The particular advantages of the contact structure in accordance with this invention will be appreciated from the fact that a device of the configuration described above has been constructed having a capability of delivering five watts power at a frequency of 10 megacycles per secend at a relatively high efiiciency. At a frequency of megacycles per second the device is still capable of de livering one Watt power at about 15 percent efiiciency. The efiicacy of the ohmic electrodes produced in accordance with this invention in providing a highly satisfactory low resistance and high current carrying capacity is apparent from the foregoing figures.

Substantially the same fabrication technique is employed for the making of similar contact electrodes on germanium with the difference that a lower temperature of between 390 and 400 degrees centigrade is advantageously used.

While specific embodiments of the invention have been disclosed herein, it will be understood that variations may be devised by those skilled in the art which are within the scope and spirit of the invention.

What is claimed is:

1. An element for integration with a semiconductive body selected from the group consisting of silicon and germanium by alloying to form a conductive connection thereto comprising a thin gold film bonded to said semiconductive body, a layer predominately of silver bonded to said gold film, and a third metallic conductive member bonded to said silver layer.

2. A substantially ohmic connection to a semiconductive body selected from the group consisting of silicon and germanium comprising a thin gold film of the order of 200 Angstroms thickness bonded to said semiconductive body, a layer predominately of silver having a thickness of from 0.5 to 15 microns bonded to said gold film, and a metallic conductive member bonded to said predominately silver layer. I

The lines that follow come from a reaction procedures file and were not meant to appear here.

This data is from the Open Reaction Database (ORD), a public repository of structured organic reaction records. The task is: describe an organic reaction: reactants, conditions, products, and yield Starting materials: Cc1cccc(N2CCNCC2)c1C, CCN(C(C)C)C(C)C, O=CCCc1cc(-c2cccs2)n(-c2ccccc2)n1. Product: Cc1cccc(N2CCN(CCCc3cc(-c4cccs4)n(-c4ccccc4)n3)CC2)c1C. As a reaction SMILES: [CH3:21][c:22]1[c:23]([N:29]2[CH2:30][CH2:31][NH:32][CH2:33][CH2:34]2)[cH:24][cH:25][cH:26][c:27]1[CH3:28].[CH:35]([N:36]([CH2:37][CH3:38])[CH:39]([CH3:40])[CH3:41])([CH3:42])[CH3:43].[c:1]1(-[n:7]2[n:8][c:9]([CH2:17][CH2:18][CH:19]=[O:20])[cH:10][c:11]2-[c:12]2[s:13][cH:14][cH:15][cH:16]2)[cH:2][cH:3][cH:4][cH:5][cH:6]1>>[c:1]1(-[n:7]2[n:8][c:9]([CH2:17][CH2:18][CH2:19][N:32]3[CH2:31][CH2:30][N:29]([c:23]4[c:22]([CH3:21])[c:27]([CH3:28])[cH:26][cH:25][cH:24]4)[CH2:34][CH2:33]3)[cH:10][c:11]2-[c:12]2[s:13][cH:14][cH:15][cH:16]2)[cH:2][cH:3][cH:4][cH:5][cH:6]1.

3. A substantially ohmic connection to a semiconductive body selected from the group consisting of silicon and germanium comprising a thin gold film of the order of 200 Angstroms thickness bonded to said semiconduc tive body, a layer predominately of silver having a thickness of from 0.5 to 15 microns bonded to said gold film, and a layer substantially of gold bonded to said silver layer.

4. The method of making a low resistance connection to a semiconductive body selected from the group c0nsisting of silicon and germanium, comprising vapor depositing a film of gold having a thickness in the range between 200 and 1,000 Angstroms and simultaneously bonding said film to said semiconductive material by heating to a temperature above the gold to semiconductor eutectic, and below the silver to semiconductor eutectic, continuously thereafter, vapor depositing on said gold film a layer predominately of silver having a thickness of from 0.5 to 15 microns.

5. The method of making a low resistance substantially ohmic connection to a silicon semiconductive body including therein thin diffused conductivity-type regions comprising the steps of continuously vapor depositing on discrete portions of said body first, a film of gold of a thickness of about 200 Angstroms, simultaneously alloy bonding said film to said silicon by maintaining a temperature of about 500 degrees centigrade, and second a heavier layer predominately of silver having a thickness of from 0.5 to 15 microns and maintaining the temperature at about 500 degrees centigrade.

6. The method of making a low resistance substantially ohmic connection to a germanium semiconductive body including thin difiused conductivity-type regions comprising the steps of continuously vapor depositing on discrete portions of said body first, a film of gold of a thickness of about 200 Angstroms, simultaneously alloy bonding said film to said silicon by maintaining a temperature of about 400 degrees centigrade, second, a heavier layer predominately of silver having a thickness of from 0.5 to 15 microns and maintaining the temperature at about 400 degrees centigrade.

References (Zited in the file of this patent UNITED STATES PATENTS 2,446,254 Van Amstel Aug. 3, 1948 2,531,660 Ziegler Nov. 28, 1950 2,763,822 Frola et al. Sept. 18, 1956 2,782,492 Frost Feb. 26, 1957 2,793,420 Johnston et al May 28, 1957 2,820,932 Looney Jan. 21, 1958 2,824,269 Ohl Feb. 18, 1958 2,922,092 Gazzara et a1 J an. 19, 1960 OTHER REFERENCES Kelly: Pressure Welding," The Welding Journal, Au-

gust 1951, pages 728-736.